ISE Seminar: Professor John Shaw, University of Alberta

Thermophysical Property Measurement and Prediction for Undistillable Hydrocarbons – getting a handle on the bottom of the oil barrel

Prof. John M. Shaw, Department of Chemical & Materials Engineering, University of Alberta
Time:  Tuesday, October 14, 2:10PM
Location:  Bahen Centre, room 1190

Abstract: Bottom of the barrel hydrocarbon resource fractions defy conventional measurement and prediction protocols and tools, and their properties frequently contrast with notions of what they are “supposed” to be – an extension of the properties of low molar mass hydrocarbons on which, for example, refinery based property models are based. Continued use of conventional characterization, measurement and modeling approaches in academic and industrial research is hampering progress toward basic understanding and the development of optimal processes for their production, transport, refining, and partitioning into products whether by separation or chemical reaction. Mean molar mass and molar mass distribution, and critical properties (Tc, Pc, Vc) cannot be defined for these materials, and quantitative molecular descriptions are currently infeasible. Further, these materials comprise co-existing molecular, nanoscopic, and microscopic phase domains, that cannot be ignored in the determination of thermophysical properties, whether linked to phase behaviour, energy, or transport properties of these materials on their own or in admixtures with other constituents. Phase behaviours can be driven by depletion flocculation, a nanoscopic particulate phenomenon, rather than molecular phenomena; amphoteric liquid crystals present in these materials are not detected using conventional experimental protocols; the materials are non-Newtonian; mutual diffusion with density gradients or in structured media differs from diffusion in the bulk. Incorrect but persistent notions linked to asphaltene solubility, progress arising from current work, and a quick look at promising research directions, all with significant theoretical and experimental research attached but also with the potential for significant industrial impact, are briefly


Bio: John Shaw obtained his B.A.Sc. degree in Chemical Engineering and his Ph.D. in MetallurgJohnShawy and Material Science at the University of British Columbia, Vancouver, Cana
da, in 1981 and 1985 respectively. In 1985, he joined the Department of Chemical Engineering and Applied Chemistry at the University of Toronto, where he rose to the rank of professor. In 2001, he joined the Department of Chemical and Materials Engineering at the University of Alberta where he holds the NSERC industrial research chair in petroleum thermodynamics. During his career he has developed expertise in the phase behavior, physiochemical and transport properties of hydrocarbon mixtures from coal liquids, heavy oils and condensate rich reservoir fluids to pure compounds. He has held visiting scientist/professor positions at the Technical University of Delft (Delft, The Netherlands), the Institut Francais du Petrole (Rueil-Malmaison, France), the Syncrude Canada Research Centre (Edmonton, Canada), the ITESM campus of the Technical University of Monterrey (Guadalajara, Mexico), UPPA (Pau, France) and the TOTAL Research Centre (Pau, France). In his current role he develops enabling technologies, and methodologies for measuring and calculating thermophysical properties of hydrocarbons, and for selecting industrial processes related to the hydrocarbon production, transport and refining sectors.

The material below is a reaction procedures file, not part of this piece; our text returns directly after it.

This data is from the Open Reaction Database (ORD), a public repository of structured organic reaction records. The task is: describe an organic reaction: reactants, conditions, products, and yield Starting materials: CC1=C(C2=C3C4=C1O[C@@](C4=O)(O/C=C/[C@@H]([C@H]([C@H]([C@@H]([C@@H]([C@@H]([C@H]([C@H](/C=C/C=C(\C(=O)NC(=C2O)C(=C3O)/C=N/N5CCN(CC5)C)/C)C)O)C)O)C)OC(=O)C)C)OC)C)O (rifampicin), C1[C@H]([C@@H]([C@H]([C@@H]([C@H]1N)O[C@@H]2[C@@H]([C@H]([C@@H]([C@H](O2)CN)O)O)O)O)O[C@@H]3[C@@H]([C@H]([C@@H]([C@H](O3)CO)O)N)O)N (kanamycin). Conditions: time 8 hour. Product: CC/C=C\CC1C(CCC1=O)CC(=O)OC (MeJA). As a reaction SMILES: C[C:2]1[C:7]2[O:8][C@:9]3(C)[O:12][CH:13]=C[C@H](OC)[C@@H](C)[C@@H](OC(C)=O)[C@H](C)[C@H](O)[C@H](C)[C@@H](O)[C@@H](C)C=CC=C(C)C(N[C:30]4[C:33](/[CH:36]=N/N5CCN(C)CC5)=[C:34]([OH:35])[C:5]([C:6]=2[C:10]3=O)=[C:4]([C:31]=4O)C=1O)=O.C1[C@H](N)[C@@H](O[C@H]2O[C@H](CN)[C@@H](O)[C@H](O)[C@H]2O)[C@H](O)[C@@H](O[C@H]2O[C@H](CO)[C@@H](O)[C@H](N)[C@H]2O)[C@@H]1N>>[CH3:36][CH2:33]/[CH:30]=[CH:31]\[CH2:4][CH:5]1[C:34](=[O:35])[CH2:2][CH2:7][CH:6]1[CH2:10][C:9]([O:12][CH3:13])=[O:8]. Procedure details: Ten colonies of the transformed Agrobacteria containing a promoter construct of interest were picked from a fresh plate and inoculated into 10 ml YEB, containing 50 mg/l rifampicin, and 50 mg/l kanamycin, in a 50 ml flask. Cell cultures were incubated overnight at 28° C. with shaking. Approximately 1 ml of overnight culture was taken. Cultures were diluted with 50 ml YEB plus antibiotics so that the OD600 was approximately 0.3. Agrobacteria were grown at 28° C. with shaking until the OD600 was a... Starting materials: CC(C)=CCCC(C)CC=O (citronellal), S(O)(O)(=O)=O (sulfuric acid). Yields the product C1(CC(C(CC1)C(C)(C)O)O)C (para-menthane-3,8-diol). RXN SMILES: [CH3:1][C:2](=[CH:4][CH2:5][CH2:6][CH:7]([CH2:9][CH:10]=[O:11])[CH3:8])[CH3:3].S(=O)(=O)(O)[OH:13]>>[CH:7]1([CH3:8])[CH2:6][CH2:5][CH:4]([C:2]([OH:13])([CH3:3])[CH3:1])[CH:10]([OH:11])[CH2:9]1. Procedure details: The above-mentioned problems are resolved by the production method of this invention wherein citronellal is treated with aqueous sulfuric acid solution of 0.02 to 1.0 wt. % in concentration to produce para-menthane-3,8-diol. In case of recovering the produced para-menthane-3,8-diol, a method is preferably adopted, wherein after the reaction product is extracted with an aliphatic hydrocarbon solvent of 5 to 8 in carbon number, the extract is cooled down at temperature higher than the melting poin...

All visitors are welcome!

2014-2015 Hatch Graduate Scholarship for Sustainable Energy Research

We are pleased to announce the 2014/15 recipients of the Hatch Graduate Scholarship for Sustainable Energy Research.

The Hatch Graduate Scholarship funds research and training of world-class researchers and engineers in the fields of recovery and utilization of energy derived sustainably from the sun and other sources; specifically in the areas of power generation from photovoltaic solar cells, wind turbines and hydraulic turbines, systems for the efficient utilization of thermal and electrical energy derived sustainably and energy storage by batteries, pumped hydro, molten salts, compressed air, and other means.   The awards are renewable, conditional on performance, for a cumulative period of up to three years.

 New recipients

Bo Bao MIE
Emman Hammad ECE
Grayson Ingram MSE
David Josey Chem-Eng
Peter Schnurr Chem-Eng
Sami Yamani MIE


Faraz  Arbabi MIE
Firouz Badrkhani Ajaei ECE
Sherry Esfahani MSE
Han Gao MSE
Matt Genovese MSE
Jim Kuo MIE
Fan Lin Chem-Eng
Arthur Montazeri ECE
Mike Ranjram ECE
Kasun Samarasekera ECE
Pirathayini Srikantha ECE
Samiha Tahseen Civil-Eng
Haoran Wu MSE
Jocelyn Zuliani Chem-Eng